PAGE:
Early studies sought to determine the pathophysiology of compartment syndrome in hopes of determining the critical thresholds before it must be addressed. The underlying pathogenesis, however, has remained elusive, and still some controversy exists as to the underlying cause. Initially, 3 main theories persisted. Some have hypothesized its origin is from venous obstruction. Others thought the basic problem was that of diminished arterial inflow. Finally, others thought the root cause to be obstruction of inflow due to arterial spasm. Recently, the underlying root cause of compartment syndrome was elucidated with the use of a novel animal system using hamster-striated muscle and in vivo fluorescence microscopy. The main determinant of diminished compartment perfusion was determined to be due to increasing intracompartmental pressure causing venular compression. This compression thereby causes a diminution in the arteriovenous pressure gradient, thus decreasing blood flow and perfusion to the compartmental skeletal muscle and nervous tissue. Normal cellular metabolism requires an oxygen tension of at least 5 to 7 mm Hg to sustain life. Once blood flow decreases and oxygen is used up, the oxygen tension quickly decreases, resulting in ischemia, and normal cellular metabolism can no longer be sustained.
As a result of ischemia, muscle and nerve tissue quickly lose their function. Nerve demonstrates the most sensitivity to initial ischemia with functional abnormalities, including paresthesia and hypoesthesia within 30 minutes of ischemic onset. However, irreversible functional loss does not occur until after 12 to 24 hours of continued ischemia. Muscle, on the other hand, demonstrates prolonged functional capacity for at least 2 to 4 hours following onset of ischemia; however, muscle begins to exhibit irreversible functional loss beginning at 4 hours after ischemic onset. Because of these landmark studies, the authors have been able to determine optimal time to treatment for this limb- and sometimes life-threatening complication.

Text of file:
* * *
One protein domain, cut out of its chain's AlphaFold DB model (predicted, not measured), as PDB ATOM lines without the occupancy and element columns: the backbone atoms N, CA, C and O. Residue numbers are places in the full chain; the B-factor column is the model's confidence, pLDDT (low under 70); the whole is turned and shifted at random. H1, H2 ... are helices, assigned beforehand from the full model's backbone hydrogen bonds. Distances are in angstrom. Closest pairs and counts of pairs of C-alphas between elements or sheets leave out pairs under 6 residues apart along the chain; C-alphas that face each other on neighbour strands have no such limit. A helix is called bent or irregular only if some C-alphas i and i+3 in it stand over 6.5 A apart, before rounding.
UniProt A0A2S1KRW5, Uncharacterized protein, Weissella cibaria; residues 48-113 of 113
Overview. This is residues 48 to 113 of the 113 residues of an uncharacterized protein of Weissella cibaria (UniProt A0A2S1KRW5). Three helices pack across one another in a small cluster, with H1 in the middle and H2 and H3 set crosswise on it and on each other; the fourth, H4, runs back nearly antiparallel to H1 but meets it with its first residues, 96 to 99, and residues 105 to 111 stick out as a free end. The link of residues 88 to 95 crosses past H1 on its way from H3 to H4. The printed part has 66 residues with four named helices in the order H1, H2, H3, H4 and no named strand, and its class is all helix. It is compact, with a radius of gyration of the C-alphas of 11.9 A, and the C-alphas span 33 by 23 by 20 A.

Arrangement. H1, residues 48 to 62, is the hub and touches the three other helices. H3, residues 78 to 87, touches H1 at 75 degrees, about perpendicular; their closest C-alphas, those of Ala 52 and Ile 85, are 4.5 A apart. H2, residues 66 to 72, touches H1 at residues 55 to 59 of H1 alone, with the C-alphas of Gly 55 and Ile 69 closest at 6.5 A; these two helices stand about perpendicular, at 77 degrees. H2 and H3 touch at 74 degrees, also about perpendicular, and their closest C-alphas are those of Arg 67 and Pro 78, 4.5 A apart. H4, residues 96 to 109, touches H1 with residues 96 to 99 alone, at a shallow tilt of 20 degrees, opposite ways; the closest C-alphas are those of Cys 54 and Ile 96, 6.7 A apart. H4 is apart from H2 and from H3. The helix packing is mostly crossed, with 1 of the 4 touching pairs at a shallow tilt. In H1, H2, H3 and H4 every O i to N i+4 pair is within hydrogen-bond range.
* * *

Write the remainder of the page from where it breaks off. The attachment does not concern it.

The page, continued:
Compartment syndrome is a clinical diagnosis, and patient-reported symptoms play a crucial role in the recognition of a developing compartment syndrome. Identifying an evolving compartment syndrome in a young child is difficult because of the child’s limited ability to properly communicate and the potential anxiety during examination. Orthopedic surgeons have been trained for generations to look for the 5 Ps (pain, paresthesia, paralysis, pallor, and pulselessness) associated with compartment syndrome. Pain out of proportion and pain with passive stretch are known as the first signs of an evolving compartment syndrome. Examining an anxious young child is difficult, and documenting the amount of pain may not be practical in children.